a sister division of the company i work for makes the NASA astronaut's space suits. An ultra-thin metallic layer is used in the suits to keep out radiant heat and reduce the cooling requirements of the suit.

David Wills
(willspower3) - F
hmm on 11/17/2006 21:16:15 MST Print View

From what I have gathered, the use of reflective layers would only be useful in emergency situations when underinsulated (stand alone summer bag, or my 40* quilt in 30* nights :), my plans to begin with), or as a tarp to reflect significant heat gains from a fire to the body, or in the summer to reflect the sun away for coolness. Sounds like its pretty versatile nomatter what time of year it is though. It'll be a fun test to see how low I can go with this reflective VB bag in my 40* quilt.

"If you have prepared your gear adequately"- now what's the fun in that?

Edited by willspower3 on 11/17/2006 21:20:53 MST.

Jennifer Looy
(canyousurvive) - F

Locale: California
Re: LAND-Shark Emergency Survival Bag - Experience? or Reviews? on 10/07/2010 18:22:46 MDT Print View

Good Afternoon Backpacking community,

My name is Jennifer Looy, I am the daughter of the inventor of this product. I was reading though everyone’s reviews and comments in regards to the Land/Shark product. I appreciate everyone’s honesty and welcome any questions or feedback in regards to the product.

To answer your questions:

Has anyone USED THIS?
I have had personal experience with the product in instances of land (backpacking in Montana) and water use of this product (FAR 135.331 Crewmember Training Class, Pool Demonstration.) See below for additional comments.

Ever seen it in real life?
Yes, I aided in the manufacturing of this product.

How durable did it seem?
The bag is intended for one use ideally. As I am beginning to gather the general backpacking community would prefer a more durable product that could be used in multiple instances. Although the material is strong it would not be ideal for multiple uses. The inventor of this product initially wanted something for water emergency situations.

Was the material quiet?
Its is not loud like one of the crackly space blankets, but it not completely quite either. When getting into the bag you will be heard. Once settled into the bag it is relatively easy to keep quiet.

What situation did you use/intend for?
My experience with the bag on land is as follows: During my experience we ended up using the bag for a heli-vac of one of our team members who took a bad spill down a snowy mountainside. We thought she might have back or neck injuries. We had to keep her on as flat of a surface a possible so we took turns digging a ramp down to a place where the helicopter could land and sliding her slowly down on the land shark in this instance it was slick enough that it acted as a nice sled. After the bag had been used we ended up just messing around with it. We cut it up and made snow boots. Seeing as we tried our best to dry out our snow boots during the night. We used it to carry water, etc.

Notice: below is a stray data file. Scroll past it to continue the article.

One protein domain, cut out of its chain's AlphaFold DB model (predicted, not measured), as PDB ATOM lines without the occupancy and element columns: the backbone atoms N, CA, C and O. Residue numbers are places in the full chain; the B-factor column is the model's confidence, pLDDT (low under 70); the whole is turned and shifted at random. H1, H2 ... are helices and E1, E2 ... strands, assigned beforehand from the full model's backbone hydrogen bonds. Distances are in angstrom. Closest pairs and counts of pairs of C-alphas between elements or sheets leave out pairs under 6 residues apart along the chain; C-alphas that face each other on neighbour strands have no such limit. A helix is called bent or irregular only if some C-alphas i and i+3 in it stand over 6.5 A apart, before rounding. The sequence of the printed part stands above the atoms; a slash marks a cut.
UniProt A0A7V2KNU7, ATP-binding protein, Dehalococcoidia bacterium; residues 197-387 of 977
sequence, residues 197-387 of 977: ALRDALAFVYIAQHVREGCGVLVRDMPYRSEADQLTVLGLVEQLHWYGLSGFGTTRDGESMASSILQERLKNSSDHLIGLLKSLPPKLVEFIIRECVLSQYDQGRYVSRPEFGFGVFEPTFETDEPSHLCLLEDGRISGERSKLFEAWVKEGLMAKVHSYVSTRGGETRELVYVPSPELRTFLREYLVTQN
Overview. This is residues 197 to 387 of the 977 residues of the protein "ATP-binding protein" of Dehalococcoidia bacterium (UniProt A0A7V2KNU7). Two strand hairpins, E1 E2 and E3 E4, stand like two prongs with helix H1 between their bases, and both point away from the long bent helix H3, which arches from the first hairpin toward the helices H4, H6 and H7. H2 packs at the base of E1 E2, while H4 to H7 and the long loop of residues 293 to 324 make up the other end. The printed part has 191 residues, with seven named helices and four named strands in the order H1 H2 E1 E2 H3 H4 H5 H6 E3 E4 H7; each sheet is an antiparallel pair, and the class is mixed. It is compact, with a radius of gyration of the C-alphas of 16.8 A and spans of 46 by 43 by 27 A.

My experience with the bag in a water situation is as follows: We host a FAR 135.331 Crewmember Training Class for the Pilots and Flight Attendants of the Corporate Aviation Industry. Its is a class taught by Tim Kneeland (who has a long resume mostly involving SERE and various other survival techniques, obviously in the instance of Corporate Aviation he teaches people how to survive while trying to do things to be found.) At the end of the class day we do a demonstration with life vests, a life raft, land/shark, and various other ways of keeping afloat and alive in a ditching situation. I take the course every couple of years. After donning a life vest you open up your land/shark and get in it water and all and then you do your best to assume the fetal position or any other non moving position. The goal of both the land/shark and the exercise is to show people how much water takes heat away from your body. As soon as you get into the land/shark and stop moving you can feel a layer of water almost stick to your skin and begin to warm. You feel warm as long as you are doing your best not to move and there is no current over your skin.

I apologize for not being the most articulate person, but I hope that some of my words have answered your questions.

Warm Regards,

Jennifer Looy
Corporate Air Parts, Inc.